Which I spent finishing Fool's Errand. Hobb is frustrating. She needs an editor badly- there's no way that book should be 650 pages long- but she needs a real editor of the kind one hears they don't make any more. I couldn't do it. I knew the book was too long but I couldn't have pointed out exactly where it needed to be cut. It's a kind of all-over minor flab that in only a slightly better writer would be leisurely narrative pace pure and simple. There wasn't any one place I felt I could skip through the story (and if I had I'd have stopped reading, because if I can skip easily there's no point in me reading the book in the first place.) I'd probably have handed the thing back to her with a curt Cut 200 pages, and let her make the decision where to tighten it up. But she needs desperately to tighten up.
Equally her invention didn't dazzle me but it wasn't same-old same-old either. Good enough that I sort of want to read more, bad enough that reading more has the feeling of a tiresome chore, not so bad as to make me say No bloody way. Frustrating.
However. Spring-like temperatures these last two days removed the last of the ice'n'snow from ten days ago so I did get to bicycle around, with the usual lift to the spirits that comes from mobility. Bicycled to Book City of course open on New Year's, and followed ashoka's suggestion of getting the first book. I have a source for the Ships trilogy which will arrive in the course of New York time- NY time isn't faster than usual BTW, it's the slower of very busy people eventually getting around to things. supacat's comments have left me a little apprehensive about that one: even a glance at the blurbs suggests it's not a nice read.
Then went and bought The Count of Monte Cristo as well, on the principle that I can't tell what's happening in Gankutsu-oh unless I know what's supposed to be happening. You could trust to your Japanese comprehension, says the dry voice in my head, and I respond equally drily, Ha ha. Ho ho. And likewise Hee hee. No, a knowledge of the original work is necessary when you deal with a variant version, just to appreciate the cleverness of the variation. And yes thank you, I'm fully aware that this isn't true of western works once the Japanese have taken the work's basic idea and run with it, though I forget what particular example seared this maxim into my head. Heidi, maybe, or Anne of Green Gables? Whatever. I am reading CoMC because I have never read CoMC, only the Classics Comicbook.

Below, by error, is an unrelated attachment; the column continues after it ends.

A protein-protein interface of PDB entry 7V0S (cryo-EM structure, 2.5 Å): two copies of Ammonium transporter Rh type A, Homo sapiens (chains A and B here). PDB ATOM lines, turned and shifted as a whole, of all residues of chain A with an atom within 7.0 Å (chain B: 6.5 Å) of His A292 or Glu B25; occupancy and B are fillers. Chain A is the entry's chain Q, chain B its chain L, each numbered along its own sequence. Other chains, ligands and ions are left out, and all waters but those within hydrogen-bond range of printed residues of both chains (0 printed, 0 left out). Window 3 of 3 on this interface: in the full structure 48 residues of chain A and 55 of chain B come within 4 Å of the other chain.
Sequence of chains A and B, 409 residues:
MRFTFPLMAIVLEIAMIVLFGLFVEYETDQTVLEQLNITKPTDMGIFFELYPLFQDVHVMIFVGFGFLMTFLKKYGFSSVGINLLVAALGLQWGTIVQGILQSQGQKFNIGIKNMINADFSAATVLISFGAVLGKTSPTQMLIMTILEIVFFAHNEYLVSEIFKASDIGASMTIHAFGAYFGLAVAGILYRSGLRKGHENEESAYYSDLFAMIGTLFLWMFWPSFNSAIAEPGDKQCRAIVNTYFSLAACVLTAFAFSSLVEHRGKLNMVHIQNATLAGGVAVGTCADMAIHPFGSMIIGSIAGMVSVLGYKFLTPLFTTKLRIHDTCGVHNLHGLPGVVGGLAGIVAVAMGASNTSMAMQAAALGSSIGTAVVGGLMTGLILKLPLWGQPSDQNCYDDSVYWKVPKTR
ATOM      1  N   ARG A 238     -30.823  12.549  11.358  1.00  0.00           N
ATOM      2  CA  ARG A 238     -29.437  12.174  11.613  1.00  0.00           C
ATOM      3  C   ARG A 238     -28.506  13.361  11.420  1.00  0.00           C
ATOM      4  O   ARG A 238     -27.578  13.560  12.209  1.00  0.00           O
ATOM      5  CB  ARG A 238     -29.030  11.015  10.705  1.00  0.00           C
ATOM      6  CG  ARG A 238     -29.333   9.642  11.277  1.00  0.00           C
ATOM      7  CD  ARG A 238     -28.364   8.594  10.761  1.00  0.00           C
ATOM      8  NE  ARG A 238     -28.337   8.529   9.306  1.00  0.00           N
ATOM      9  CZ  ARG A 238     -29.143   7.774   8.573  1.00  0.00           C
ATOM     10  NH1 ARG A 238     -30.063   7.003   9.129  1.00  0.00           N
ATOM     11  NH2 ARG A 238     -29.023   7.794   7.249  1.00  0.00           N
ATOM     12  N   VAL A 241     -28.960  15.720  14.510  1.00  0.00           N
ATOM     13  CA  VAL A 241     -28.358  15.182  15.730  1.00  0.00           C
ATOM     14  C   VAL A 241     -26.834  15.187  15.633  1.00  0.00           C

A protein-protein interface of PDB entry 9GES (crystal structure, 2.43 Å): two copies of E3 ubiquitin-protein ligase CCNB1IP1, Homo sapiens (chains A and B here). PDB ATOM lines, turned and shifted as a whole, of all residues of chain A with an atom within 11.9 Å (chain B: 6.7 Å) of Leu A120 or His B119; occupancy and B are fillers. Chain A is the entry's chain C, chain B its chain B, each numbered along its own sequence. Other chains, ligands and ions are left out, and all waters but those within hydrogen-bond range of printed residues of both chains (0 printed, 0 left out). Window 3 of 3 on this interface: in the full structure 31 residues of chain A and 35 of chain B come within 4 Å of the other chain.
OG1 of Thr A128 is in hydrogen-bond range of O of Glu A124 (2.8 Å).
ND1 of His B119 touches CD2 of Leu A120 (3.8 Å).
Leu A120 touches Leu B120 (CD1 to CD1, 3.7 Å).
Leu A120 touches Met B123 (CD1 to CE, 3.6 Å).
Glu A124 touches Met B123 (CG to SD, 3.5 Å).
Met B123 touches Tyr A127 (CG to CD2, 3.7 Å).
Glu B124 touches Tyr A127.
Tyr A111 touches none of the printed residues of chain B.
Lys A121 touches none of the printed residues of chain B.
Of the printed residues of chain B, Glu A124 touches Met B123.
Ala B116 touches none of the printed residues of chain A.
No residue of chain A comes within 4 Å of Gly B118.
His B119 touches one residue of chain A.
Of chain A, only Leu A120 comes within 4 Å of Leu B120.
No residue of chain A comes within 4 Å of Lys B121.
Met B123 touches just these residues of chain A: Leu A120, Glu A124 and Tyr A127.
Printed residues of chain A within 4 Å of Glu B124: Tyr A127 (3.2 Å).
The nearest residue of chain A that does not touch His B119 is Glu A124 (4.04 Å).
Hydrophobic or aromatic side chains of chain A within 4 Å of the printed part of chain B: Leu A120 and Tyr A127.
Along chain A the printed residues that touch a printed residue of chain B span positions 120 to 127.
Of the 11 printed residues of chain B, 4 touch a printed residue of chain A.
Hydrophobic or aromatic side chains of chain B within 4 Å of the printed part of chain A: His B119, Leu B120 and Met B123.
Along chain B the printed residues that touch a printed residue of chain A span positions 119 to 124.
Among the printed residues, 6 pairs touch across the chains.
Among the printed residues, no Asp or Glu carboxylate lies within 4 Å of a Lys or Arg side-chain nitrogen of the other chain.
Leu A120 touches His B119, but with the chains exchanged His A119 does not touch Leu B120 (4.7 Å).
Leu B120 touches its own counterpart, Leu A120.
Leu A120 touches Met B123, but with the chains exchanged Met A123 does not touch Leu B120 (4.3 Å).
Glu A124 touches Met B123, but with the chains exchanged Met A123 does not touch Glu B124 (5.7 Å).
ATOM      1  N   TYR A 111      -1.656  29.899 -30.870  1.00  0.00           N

Then to my favourite coffee shop for vol 2 of Onmyouji and discover, in a bout of aarghness, that Onmyouji 2 is also about Basic Principles of Onmyoudou. This one being about why Heian-kyou has ohh I forget, nine horizontal and six vertical streets is it, rather than five and four? in an attempt to invoke the nine secret Taoist guardians, which is a bad idea because this invocation is supposed to be carried out before you enter the Immortals' realm, so you can travel through the various dimensions thereof; but if you apply it to the everyday world you then give the various dimensions access to each other, so that ghosts and youkai wander the streets of the human city.
And I can just see a western fantasy writer putting all this careful explanation into her novel, telling not showing because westerners want a reason why everything happens, even if it's within the confines of a totally artificial fantasy world; but cheez does it irk me to find it in a Japanese manga. Whatever happened to the notion of 'These things happen. Deal' that you find in most traditional ghost stories, east and west? Sheesh.